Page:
attentional processes; maintenance of attentional processes; attentional control processes and alternation.
- Attention Process Training Programs (Sohlberg & Mateer, 1987): we utilize a concept in which tasks are hierarchically ordered according to their difficulty levels that finally include complex components of attentional control and working memory. The authors conceptualize the rehabilitation of attention from specific subprocesses that define it.
- Specific attentional skills training.
- Time Pressure Management Fasotti, Kovacs, Eling & Brouwer (2000).
- Metacognitive strategies (Ehlhardt, Sohlberg, Glang, & Albin, 2005).
Clinical syndromes characterized by a failure of recognition that cannot be attributed to the loss of primary sensory function, inattentiveness, general mental impairment, or lack of familiarity with the stimulus (Frederiks, 1969), and neither attributed to deficits in aphasia. Agnosias are sensory modality specific: the access to recognition can occur through a different sensory modality.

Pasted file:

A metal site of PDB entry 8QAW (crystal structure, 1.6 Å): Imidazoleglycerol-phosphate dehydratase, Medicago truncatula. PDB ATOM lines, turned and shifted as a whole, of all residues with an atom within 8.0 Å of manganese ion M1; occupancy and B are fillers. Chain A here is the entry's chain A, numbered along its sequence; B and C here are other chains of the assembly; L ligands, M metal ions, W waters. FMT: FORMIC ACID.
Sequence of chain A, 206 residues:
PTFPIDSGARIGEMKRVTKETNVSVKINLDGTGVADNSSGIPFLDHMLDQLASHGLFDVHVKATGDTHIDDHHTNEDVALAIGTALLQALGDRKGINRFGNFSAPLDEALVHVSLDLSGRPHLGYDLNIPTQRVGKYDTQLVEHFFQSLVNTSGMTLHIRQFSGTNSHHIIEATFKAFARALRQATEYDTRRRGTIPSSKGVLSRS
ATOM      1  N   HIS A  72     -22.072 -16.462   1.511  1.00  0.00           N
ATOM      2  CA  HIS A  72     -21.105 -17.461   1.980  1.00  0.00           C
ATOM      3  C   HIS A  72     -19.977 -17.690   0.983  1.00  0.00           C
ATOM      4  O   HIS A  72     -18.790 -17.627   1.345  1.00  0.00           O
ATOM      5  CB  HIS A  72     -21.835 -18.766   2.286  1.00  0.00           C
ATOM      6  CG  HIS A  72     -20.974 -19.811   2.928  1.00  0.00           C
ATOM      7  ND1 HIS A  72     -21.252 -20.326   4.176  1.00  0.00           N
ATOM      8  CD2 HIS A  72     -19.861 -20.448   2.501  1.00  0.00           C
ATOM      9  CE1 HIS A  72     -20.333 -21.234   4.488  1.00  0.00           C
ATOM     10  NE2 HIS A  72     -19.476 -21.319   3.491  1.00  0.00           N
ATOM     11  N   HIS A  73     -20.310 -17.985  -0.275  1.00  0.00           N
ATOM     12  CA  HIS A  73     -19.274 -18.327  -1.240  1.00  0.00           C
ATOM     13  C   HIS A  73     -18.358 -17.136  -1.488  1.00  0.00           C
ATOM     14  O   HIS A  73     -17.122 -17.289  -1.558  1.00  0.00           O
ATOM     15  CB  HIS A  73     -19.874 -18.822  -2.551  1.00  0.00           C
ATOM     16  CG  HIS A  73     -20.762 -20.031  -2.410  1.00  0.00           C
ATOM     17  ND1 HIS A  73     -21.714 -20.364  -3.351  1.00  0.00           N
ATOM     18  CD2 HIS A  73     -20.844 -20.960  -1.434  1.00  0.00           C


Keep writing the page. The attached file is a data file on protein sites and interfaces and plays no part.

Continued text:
In Neuropsychology there is a problem in the conceptualization of perceptual disorders that could be labeled as historical. Since the concept was formulated, it has not yet been clarified whether the gnostic problem or disorder is due to an alteration in the memory store, to a perceptual alteration, or even to an attentional problem.
In this section we will principally focus on visual agnosias for we consider them as the most disabling since we are beings that process the external world mainly through vision.
The difficulties in the formulation of a theory of visual recognition have not been resolved, despite attempts by several authors to develop approaches regarding the phenomenon. This dichotomy derives from two schools of thought: one based on a computational analysis of visual perception, and another based on neuropsychological data that seeks to corroborate a theory of visual perception.
Thus, Marr and Nishihara’s representational model (1978; Marr & Vaina, 1982) proposes a computational solution that has received empirical support, but not enough to be completely corroborated. Biederman’s “geons” (geometric ions) model has more psychophysical support than Marr and Nishihara’s, but the theory is not clear in regards to the quantity of existing primitive geons and this makes it less accessible. During the era of computational theories of vision, there are references to the high-level analysis but not to the lower levels of visual processing.
At NeuronUP we accept as valid (due to the amount of empirical support) an extension of Marr and Nishihara’s model, specifically, Humphreys and Riddoch (2001). We also consider that there is enough empirical evidence to take into account alternative models such as Farah (2004), or Warrington and Taylor (1978).